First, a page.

Snow on the ground and in the air. When the wind eddies around to the east, a great flock of shriveled leaves lifts off from the lilac.
Flakes in the air. The lilac leaves hold on, faded and stiff. And with my brown clothes and dark red hat, I suddenly realize I match the oaks.
Clearing sky after a brief snow squall. The ridgeside, slick with leaves of slowly fading colors, shines like a salamander in the sun.
A lone crow like a town crier repeating the same bit of news: how the rising sun, newly naked, is ablaze beneath the crowns of the oaks.
Two degrees above freezing with a dull gray sky—very Novemberish. Except the trees aren’t bare, the oaks yet to reach their peak of color.
They’re shapeshifting daily now, the faces in the thinning treetops silhouetted against the dawn sky. I push my glasses down to unblur the moon.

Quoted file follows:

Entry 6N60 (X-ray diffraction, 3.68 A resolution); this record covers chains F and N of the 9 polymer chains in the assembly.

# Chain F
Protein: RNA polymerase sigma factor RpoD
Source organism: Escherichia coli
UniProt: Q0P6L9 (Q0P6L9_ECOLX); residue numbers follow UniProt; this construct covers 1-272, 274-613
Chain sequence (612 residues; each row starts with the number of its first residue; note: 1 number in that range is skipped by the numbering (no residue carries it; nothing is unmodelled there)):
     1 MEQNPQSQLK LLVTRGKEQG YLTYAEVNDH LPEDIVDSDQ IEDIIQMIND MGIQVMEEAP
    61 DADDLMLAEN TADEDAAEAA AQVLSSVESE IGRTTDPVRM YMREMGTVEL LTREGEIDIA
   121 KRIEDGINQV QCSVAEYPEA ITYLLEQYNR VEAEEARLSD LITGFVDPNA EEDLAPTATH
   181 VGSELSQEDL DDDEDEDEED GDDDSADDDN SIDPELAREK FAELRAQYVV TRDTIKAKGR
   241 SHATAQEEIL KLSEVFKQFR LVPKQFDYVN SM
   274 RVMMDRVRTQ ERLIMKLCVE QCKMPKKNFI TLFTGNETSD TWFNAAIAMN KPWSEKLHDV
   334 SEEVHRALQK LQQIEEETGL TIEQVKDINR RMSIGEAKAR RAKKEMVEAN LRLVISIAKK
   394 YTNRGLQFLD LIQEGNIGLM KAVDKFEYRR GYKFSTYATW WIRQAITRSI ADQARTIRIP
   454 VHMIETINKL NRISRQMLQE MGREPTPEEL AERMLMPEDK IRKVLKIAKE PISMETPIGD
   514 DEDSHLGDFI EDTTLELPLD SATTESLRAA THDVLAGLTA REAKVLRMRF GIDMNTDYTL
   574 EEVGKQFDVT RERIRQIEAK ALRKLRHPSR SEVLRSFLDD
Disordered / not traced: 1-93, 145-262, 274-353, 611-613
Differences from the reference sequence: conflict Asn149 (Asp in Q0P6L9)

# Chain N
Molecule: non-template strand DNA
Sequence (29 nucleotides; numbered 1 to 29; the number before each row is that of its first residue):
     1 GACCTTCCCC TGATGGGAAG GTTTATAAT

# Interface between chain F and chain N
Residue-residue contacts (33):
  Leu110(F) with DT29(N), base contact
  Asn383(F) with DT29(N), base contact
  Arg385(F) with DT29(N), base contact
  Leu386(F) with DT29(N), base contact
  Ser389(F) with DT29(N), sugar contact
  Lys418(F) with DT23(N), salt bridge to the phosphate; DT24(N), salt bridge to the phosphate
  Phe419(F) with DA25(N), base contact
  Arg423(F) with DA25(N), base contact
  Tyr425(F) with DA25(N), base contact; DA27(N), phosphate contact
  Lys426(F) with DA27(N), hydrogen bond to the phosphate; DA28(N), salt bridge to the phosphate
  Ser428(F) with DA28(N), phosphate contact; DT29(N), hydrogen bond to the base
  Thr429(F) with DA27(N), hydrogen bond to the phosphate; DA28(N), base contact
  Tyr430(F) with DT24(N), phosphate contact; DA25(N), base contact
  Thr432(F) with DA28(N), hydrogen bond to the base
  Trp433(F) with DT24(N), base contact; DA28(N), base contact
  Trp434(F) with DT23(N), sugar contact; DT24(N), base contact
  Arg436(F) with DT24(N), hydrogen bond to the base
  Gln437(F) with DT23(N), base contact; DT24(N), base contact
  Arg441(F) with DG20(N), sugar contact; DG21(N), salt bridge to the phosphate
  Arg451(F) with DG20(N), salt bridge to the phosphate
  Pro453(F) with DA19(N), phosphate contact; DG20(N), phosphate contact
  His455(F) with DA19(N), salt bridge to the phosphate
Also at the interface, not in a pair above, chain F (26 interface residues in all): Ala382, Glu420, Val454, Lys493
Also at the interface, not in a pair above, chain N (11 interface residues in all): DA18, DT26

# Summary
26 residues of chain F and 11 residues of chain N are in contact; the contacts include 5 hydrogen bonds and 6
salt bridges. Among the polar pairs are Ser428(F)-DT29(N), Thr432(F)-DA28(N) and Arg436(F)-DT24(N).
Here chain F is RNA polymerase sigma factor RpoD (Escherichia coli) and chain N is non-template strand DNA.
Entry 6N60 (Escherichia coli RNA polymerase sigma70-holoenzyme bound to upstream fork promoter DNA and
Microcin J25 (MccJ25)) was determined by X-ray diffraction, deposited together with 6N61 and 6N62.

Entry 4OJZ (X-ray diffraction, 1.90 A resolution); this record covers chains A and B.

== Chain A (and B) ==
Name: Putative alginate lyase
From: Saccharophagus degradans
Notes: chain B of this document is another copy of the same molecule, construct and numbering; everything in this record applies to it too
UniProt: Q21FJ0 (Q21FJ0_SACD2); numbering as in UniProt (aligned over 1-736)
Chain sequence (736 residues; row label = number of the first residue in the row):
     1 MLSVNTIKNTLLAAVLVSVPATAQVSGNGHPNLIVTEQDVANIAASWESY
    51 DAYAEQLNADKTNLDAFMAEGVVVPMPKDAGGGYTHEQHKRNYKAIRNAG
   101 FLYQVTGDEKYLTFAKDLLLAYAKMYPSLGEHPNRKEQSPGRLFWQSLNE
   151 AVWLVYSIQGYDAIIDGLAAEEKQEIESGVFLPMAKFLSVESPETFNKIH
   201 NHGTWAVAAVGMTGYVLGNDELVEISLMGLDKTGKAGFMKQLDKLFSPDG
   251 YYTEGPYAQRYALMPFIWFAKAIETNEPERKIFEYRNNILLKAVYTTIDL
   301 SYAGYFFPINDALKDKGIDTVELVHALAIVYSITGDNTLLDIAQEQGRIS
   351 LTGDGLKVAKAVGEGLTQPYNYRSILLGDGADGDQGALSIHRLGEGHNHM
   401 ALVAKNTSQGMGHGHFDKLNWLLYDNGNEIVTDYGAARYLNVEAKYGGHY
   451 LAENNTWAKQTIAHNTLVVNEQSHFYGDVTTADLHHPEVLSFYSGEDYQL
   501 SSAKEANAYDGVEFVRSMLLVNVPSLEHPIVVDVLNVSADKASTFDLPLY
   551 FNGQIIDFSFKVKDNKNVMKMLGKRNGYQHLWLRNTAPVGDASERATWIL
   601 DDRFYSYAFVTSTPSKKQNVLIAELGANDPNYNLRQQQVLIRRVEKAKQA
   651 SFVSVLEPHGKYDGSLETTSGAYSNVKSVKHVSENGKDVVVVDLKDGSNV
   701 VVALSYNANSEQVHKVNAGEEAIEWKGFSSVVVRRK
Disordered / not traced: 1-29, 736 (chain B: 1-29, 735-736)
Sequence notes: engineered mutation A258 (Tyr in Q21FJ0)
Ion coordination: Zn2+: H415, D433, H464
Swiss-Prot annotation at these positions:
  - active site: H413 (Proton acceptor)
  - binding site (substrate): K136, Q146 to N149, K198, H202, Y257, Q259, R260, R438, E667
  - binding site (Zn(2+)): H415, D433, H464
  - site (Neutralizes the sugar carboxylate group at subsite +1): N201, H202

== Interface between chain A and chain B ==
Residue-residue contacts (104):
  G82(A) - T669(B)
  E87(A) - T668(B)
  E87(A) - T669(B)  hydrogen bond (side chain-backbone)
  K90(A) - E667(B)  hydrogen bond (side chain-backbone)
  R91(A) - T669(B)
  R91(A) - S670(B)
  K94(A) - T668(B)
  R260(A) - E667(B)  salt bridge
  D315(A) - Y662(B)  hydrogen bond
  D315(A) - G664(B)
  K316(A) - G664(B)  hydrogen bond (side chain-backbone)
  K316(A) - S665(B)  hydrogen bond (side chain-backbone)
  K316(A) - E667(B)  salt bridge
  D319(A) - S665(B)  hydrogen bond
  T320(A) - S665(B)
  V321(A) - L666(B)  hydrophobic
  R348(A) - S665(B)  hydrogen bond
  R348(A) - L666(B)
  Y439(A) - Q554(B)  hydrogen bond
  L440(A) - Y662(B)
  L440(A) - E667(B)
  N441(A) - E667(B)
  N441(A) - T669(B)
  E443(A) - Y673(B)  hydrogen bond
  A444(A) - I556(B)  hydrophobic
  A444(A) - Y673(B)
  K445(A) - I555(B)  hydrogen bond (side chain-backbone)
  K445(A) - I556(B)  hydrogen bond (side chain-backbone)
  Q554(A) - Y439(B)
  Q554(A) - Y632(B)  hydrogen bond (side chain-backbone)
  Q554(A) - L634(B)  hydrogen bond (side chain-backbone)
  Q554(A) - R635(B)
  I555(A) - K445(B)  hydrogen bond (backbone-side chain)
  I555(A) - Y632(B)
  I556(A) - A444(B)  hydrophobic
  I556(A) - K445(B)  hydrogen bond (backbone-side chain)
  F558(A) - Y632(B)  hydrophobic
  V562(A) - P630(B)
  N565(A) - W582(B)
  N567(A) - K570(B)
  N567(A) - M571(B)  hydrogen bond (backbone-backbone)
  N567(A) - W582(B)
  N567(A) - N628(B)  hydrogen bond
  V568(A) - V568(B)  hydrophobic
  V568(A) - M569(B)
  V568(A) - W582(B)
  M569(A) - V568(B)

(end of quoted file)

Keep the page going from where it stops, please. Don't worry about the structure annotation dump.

On a dark morning, fall colors that seemed bland yesterday are bright embers. Behind the still-green lilac, a deer’s pale legs.
Breezy drizzle mixing in with falling leaves—those that twirl, those that spiral, those that somersault, those that glide.
Gloomy with a few drops of rain. I spot a new-to-me Virginia creeper six feet from the porch: that crimson.
With the understory losing its leaves, the forest is threadbare, shot through with light. In the herb bed, a volunteer tomato is in bloom.
Sunrise. Fingers of orange light through orange leaves. After the furnace cycles off, the silence seems enormous.
Rain and fog. With the goldenrod going gray, the yellow has moved from the meadow to the woods’ edge: spicebush, walnut, birch, elm, tulip tree.
Sunrise hidden by fog, which only turns a lighter shade of gray. Rain falling from the leaves. Leaves falling from the rain.
A low cloud ceiling gravid with rain. It’s quiet. Every few seconds, another yellow leaf zigzags down.